Even as Sir Lynden is afforded his historic due, weighing down his legacy is what he failed to do and, more importantly, the terrible mistakes he made at great cost to the country. This is especially so given the giant of a leader that he was as the independence prime minister and as the iconic Moses figure having led Bahamians towards a promised land of majority rule and greater economic prospects.
Yet, having helped to secure these democratic rights and economic opportunities, Sir Lynden squandered what could have been an even more profound legacy for him and for the country. It would fall to Sir Lynden’s self-professed, “most illustrious protégé …” to advance many of the promises Moses failed to keep.
To assess the successes and failures of our post independence prime ministers is to measure their tenures by the promises of majority rule and independence. Such an assessment will be more fact-driven and less reliant on one’s emotional response to a given individual.
While some are driven to distraction and silly commentary by Ingraham’s often brusque personality, it will be more his accomplishments and considerably less his personality that will be judged by history.
The Ingraham whom some delight in labeling a dictator, freed the broadcast media, which subsequently helped to play a role in the FNM’s electoral defeats in 2002 and in 2012. One of the greatest weapons dictators have long enjoyed is control or intimidation of the media. Mr. Ingraham also instituted sweeping measures to make elections freer, fairer and more transparent.
Sir Lynden presided over an erosion of democracy keeping rigid state control of the broadcast media engendering and deepening a climate of fear where many were afraid to express their views. Under Sir Lynden’s PLP, elections were much less free, fair and transparent, possibly causing the FNM’s 1987 election defeat.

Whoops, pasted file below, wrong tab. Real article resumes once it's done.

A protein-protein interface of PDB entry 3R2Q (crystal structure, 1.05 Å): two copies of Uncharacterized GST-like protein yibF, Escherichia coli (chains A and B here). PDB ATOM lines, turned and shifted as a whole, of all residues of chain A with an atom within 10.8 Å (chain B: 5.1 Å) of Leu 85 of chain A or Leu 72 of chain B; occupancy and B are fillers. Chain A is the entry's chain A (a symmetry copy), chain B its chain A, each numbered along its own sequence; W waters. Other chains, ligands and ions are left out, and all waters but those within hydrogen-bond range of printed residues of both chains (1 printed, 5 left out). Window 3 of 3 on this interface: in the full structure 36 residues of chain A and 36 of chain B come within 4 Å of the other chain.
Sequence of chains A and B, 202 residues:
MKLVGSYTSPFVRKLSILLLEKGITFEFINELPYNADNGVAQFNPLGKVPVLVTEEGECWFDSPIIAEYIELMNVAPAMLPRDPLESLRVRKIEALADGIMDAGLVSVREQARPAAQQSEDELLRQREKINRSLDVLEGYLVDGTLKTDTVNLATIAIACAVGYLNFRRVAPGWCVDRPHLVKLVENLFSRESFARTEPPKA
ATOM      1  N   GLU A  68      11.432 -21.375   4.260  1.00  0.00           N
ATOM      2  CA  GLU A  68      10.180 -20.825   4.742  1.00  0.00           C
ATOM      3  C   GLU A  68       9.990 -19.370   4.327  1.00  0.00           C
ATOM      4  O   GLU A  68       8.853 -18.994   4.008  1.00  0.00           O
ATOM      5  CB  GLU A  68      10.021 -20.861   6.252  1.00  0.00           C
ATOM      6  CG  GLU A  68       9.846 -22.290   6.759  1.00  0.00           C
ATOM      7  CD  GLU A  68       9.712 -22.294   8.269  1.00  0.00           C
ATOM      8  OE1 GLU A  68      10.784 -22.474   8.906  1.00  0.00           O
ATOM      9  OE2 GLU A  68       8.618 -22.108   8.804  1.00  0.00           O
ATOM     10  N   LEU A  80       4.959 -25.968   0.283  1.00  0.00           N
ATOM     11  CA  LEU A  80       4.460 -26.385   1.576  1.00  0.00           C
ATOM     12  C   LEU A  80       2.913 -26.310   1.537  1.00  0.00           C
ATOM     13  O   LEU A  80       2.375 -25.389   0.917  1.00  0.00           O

So, who will historians judge as the more democratic prime minister when comparing Sir Lynden and Hubert Ingraham? Ushered into office by the flowering of Bahamian democracy, Sir Lynden followed the route of other strongmen, thwarting and sometimes strangling the very democratic ethos he promised to uphold. Hubert Ingraham followed another path, deepening our democracy and enhancing freedom of expression.
Yet, this is but one of many areas where history and generations to come will accord Hubert Ingraham a higher grade or status than his immediate predecessor.
There will be many other areas of accomplishment where the mentee will outstrip his mentor ranging from environmental protection, to creating a greater shareholding society, to local government to more progressive labour laws and social protections.
The range of Ingraham’s and the FNM’s accomplishments are extraordinary. We would be living in a more backward, less free, less modern country were it not for the soon to be former Member of Parliament for North Abaco.
When Sir Lynden gave his farewell address in the House of Assembly in July 1997 he praised the still young Hubert Ingraham as, “the most illustrious protégé of mine thus far”. A relatively short decade and a half later that protégé is set to give his farewell address to the House.
With his leave-taking, that protégé will be remembered mostly not as the Delivery Boy or Papa. He will be remembered, in the words of Mrs. Butler Turner as “the Great Reformer and Modernizer”, and in the minds of many, and quite possibly in the broader view of history, as the most illustrious prime minister, thus far, in an independent Bahamas.